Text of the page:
1. Dealing with Gerbil Fights and Injuries

    • If your gerbils have been fighting and one is bleeding, you can wash the wound with hydrogen peroxide and consult your veterinarian for a topical antibiotic.
    • In the case of a broken leg, keep the gerbil warm and ensure it is eating. Nursing the gerbil by hand may be necessary for young gerbils. Closed fractures usually recover within a day or two, while open fractures might require amputation if an infection develops.
  2. Understanding Wet Tail and its Treatment

    • Wet Tail refers to a group of diarrhea-related diseases, with the most common being Tyzzer’s Syndrome. It is a serious condition that can lead to death, especially in young gerbils.
    • Symptoms include green-ish colored diarrhea, depression, listlessness, lowered body temperature, and sometimes red mucus around the eyes.
    • The recommended treatment involves a combination of antibiotics, subcutaneous fluids, and diligent cleaning of cages and bedding.
    • Administering Wet Tail medication directly into the mouth, using tetracycline in the water, and maintaining clean cages are key steps in treating Wet Tail.
  3. Administering Medication to Gerbils

    • To give medicine to your gerbil, you can hold it by the tail and use your other hand to firmly grasp the loose fur at the back of the neck. This technique, called “scruffing,” allows for the safe administration of medication using a needleless syringe or eyedropper.
    • It’s important to note that gerbils may squirm during this process, but holding them securely by the scruff will usually keep them still long enough for medication to be given.
  4. Subcutaneous Fluids for Dehydration

    • Subcutaneous fluids, also known as sub-Q fluids, involve injecting saline and glucose fluid under the skin of a dehydrated gerbil. This method is particularly helpful in cases of Wet Tail.
    • It is important to consult your vet before attempting this procedure. The fluids should be warmed to slightly above body temperature, and the injection should be administered slowly into the scruff of the gerbil’s skin.
  5. Addressing Allergies and Bald Tails

    • If your gerbil has a sore, red, or bleeding nose, it may be experiencing an allergic reaction to the bedding. Switching to aspen chips or alternative bedding types can help alleviate the issue. Antibiotics may be necessary if the symptoms persist.
    • Gerbils that pluck the hair on their tails are likely bored or lonely. Providing new toys, a wheel, or considering a companion gerbil can help alleviate this behavior. Dipping the tail in a bitter substance daily can discourage hair plucking.
  6. Other Medical Concerns

    • Gerbils may occasionally exhibit fits or sudden stillness due to overstimulation. Keeping the gerbil warm is usually sufficient, and they typically recover within a couple of minutes.
    • For medical issues not covered here, refer to the NGS (National Gerbil Society) website’s section on Diseases and Ailments in Gerbils. If the problem remains unresolved, consult a veterinarian. Consider sharing your experience with the gerbil community through online forums for collective learning.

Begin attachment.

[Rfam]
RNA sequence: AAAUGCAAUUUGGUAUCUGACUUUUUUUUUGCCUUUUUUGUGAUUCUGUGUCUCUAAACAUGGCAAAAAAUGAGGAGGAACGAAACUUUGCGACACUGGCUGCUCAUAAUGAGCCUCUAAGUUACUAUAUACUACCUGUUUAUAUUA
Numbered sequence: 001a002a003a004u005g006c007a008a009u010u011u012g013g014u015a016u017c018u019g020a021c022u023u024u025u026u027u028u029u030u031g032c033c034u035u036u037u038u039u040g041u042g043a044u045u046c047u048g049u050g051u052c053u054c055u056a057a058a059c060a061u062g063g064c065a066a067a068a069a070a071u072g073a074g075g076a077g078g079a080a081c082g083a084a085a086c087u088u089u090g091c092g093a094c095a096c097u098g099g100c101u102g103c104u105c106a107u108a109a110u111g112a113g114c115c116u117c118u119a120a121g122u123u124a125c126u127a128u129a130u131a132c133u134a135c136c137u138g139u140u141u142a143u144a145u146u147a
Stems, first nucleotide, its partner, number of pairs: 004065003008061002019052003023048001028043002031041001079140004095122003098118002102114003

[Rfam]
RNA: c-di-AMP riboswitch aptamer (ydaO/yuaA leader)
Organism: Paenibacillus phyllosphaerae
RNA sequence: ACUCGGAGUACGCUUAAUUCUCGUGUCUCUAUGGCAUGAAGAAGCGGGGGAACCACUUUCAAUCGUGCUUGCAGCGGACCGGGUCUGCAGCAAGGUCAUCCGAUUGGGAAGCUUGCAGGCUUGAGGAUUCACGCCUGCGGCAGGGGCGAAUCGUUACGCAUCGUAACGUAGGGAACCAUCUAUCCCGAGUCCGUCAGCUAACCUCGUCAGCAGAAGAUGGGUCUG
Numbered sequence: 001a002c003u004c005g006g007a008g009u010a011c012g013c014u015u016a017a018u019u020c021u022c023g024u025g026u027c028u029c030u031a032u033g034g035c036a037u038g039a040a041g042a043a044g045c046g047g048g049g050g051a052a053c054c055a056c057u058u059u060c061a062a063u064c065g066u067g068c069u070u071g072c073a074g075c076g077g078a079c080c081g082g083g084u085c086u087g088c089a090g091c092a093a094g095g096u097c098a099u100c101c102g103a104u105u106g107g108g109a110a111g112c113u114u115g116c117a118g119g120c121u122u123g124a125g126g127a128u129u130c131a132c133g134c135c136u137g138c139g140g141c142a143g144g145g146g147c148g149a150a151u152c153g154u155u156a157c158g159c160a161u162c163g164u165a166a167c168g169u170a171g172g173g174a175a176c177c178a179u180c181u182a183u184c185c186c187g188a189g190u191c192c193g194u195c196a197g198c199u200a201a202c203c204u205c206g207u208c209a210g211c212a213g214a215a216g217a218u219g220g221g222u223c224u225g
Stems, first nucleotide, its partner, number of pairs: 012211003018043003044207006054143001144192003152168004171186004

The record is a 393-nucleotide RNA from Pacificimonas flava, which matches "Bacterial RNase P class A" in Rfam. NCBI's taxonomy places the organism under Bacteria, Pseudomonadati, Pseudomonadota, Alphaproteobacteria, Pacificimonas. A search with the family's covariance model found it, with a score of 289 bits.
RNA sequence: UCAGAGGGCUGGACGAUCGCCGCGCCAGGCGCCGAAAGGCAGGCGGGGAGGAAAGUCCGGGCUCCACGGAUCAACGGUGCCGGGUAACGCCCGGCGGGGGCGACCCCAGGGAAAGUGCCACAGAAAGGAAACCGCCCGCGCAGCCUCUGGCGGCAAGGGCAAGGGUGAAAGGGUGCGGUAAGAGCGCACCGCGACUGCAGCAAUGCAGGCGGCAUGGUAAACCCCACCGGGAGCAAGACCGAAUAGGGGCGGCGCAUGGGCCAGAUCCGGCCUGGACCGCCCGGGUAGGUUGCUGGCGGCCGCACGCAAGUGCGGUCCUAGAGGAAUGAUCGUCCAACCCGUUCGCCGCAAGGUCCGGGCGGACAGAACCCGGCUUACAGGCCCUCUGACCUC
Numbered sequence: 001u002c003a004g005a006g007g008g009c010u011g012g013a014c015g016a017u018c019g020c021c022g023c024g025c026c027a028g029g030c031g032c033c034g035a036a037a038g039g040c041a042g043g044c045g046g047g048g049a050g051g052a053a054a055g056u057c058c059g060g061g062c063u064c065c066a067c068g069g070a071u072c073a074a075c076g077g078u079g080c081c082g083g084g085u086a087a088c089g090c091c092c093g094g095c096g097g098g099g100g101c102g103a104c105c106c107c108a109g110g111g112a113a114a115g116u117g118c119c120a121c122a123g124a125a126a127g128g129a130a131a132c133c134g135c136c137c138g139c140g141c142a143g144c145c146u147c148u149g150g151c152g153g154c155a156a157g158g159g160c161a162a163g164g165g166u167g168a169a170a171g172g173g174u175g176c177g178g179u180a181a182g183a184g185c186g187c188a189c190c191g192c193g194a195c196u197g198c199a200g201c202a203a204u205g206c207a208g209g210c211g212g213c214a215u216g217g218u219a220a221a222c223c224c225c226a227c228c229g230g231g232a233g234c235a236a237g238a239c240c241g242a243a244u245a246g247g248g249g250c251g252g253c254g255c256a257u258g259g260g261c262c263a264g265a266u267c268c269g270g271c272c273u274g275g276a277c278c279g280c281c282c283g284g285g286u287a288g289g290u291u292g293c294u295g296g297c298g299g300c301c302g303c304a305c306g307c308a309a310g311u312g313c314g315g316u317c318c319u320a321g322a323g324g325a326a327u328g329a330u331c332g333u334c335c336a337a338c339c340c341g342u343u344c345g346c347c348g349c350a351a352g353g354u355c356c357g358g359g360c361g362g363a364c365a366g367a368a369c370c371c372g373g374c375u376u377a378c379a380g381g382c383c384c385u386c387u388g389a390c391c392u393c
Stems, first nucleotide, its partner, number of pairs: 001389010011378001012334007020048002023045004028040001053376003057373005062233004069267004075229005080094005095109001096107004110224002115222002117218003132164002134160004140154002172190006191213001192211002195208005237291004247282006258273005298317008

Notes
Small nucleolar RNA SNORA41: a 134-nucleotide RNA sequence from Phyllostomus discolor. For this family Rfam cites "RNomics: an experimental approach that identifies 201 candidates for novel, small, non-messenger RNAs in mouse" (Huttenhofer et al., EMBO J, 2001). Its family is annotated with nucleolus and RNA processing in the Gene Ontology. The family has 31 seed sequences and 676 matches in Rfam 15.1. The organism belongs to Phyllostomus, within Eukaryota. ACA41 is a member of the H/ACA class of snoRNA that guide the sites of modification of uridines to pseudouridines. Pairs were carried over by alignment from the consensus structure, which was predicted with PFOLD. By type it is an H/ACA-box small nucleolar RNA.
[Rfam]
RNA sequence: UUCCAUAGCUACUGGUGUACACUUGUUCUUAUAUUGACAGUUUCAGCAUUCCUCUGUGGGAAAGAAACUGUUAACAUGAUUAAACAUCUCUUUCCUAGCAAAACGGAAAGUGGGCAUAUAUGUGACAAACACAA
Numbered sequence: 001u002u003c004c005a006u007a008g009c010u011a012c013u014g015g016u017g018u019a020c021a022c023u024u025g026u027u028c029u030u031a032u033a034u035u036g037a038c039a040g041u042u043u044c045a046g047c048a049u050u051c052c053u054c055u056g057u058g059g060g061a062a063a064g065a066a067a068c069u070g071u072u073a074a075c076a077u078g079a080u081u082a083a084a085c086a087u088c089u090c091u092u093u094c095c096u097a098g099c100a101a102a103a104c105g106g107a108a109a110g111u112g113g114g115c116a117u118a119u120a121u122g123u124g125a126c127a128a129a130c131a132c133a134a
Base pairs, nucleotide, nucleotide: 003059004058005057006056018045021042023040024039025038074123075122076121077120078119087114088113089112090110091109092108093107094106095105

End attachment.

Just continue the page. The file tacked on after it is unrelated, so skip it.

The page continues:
Proper medical care is essential for maintaining the health and happiness of gerbils. By understanding these medical considerations and being proactive in addressing health issues, you can ensure your gerbil remains

So, Are Gerbils Good Pets?

"Gerbils: Affordable, low-maintenance, and best enjoyed in pairs, these furry rodents make amazing companions for older children and adults, bringing joy and companionship to those who are willing to provide them with proper care and a suitable environment."

In conclusion, gerbils are affordable and low-maintenance pets, making them a great choice for older children and adults. While they may not be suitable for small kids, gerbils can bring joy and companionship to individuals or families. Remember that gerbils thrive when they have a companion, so it’s advisable to get them in pairs. This ensures their social and emotional well-being.

Gerbils are easy to care for, requiring basic attention to their health and environment. However, it’s important to provide proper medical care when needed. Promptly addressing any fights or injuries, as well as being aware of common ailments like Wet Tail, can ensure the longevity and happiness of your gerbil companions. Additionally, understanding how to administer medication and perform subcutaneous fluid injections, if necessary, can be beneficial in providing proper care.

Overall, gerbils offer a rewarding pet ownership experience. Their playful and active nature, combined with their relatively low maintenance requirements, make them amazing companions for those who are willing to provide them with a suitable habitat and the care they deserve.

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Dr. Chandrika

About Me

I am a veterinary doctor who is passionate about providing top-quality care for pets and their families. My mission is to share my knowledge and expertise with pet owners through my blog, petearnest.com.